[18F]fluorocholine PET/CT imaging for the detection of recurrent prostate cancer at PSA relapse: experience in 100 consecutive patients
We evaluated the potential of PET/CT and [18F]fluoromethylcholine (FCH) in the assessment of suspected recurrence of prostate cancer after treatment.
One hundred consecutive prostate cancer patients with a persistent increase in serum PSA (>0.1 ng/ml) after radical prostatectomy (58 cases), radiotherapy (21 cases) or hormonal therapy alone (21 cases) were investigated. After injection of 3.7–4.07 MBq/kg of FCH, both early (at <15 min) and delayed (at >60 min) PET/CT scans were performed in 43 patients, delayed PET/CT scans in 53 patients and early PET/CT scans in four patients.
Of the 100 patients, 54 (PSA 0.22–511.79 ng/ml) showed positive FCH PET/CT scans. Thirty-seven patients had bone and/or abdominal lymph node uptake, while 17 showed pelvic activity. Malignant disease was confirmed in all but one. Delayed SUVmax of bone metastases was significantly higher (p<0.0001 by paired t test) than that measured at <15 min, whereas no differences were observed between early and delayed SUVs of malignant lymph nodes or pelvic disease. Forty-six patients (PSA 0.12–14.3 ng/ml) showed negative FCH PET/CT scans. Of the negative PET/CT scans, 89% were obtained in patients with serum PSA <4 ng/ml and 87% in patients with a Gleason score <8. In none of these cases could recurrent tumour be proven clinically during a follow-up of 6 months.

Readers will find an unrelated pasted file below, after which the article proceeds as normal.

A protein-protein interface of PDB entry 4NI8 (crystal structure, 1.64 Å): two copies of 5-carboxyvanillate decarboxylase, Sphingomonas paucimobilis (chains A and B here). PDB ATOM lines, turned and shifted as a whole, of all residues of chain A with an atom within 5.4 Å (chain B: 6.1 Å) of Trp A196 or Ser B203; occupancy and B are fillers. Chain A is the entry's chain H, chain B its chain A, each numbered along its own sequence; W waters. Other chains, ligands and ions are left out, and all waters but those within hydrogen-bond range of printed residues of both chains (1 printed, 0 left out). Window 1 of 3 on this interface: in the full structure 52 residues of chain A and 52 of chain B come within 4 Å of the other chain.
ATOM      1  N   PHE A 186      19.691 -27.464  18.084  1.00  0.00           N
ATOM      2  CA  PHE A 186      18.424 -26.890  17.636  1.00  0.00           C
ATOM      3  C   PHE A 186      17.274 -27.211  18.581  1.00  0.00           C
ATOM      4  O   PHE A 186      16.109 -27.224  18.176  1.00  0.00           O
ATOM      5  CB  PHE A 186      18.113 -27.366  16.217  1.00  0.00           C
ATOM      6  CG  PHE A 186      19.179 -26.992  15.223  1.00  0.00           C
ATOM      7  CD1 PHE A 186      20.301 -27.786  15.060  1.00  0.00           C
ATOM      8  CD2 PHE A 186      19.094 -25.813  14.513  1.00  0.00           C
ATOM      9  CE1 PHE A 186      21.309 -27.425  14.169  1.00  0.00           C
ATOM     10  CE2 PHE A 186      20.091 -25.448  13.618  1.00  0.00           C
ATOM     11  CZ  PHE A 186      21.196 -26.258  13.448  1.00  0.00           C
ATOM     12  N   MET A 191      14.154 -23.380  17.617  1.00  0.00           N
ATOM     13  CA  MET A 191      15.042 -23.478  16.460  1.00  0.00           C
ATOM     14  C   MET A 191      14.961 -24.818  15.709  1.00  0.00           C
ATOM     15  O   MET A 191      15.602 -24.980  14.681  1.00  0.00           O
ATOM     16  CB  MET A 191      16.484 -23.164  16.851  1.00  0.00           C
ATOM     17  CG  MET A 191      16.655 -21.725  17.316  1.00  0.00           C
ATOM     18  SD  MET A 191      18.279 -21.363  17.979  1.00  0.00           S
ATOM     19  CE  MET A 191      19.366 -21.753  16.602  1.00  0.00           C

FCH PET/CT is not likely to have a significant impact on the care of prostate cancer patients with biochemical recurrence until PSA increases to above 4 ng/ml. However, in selected patients, FCH PET/CT helps to exclude distant metastases when salvage local treatment is intended.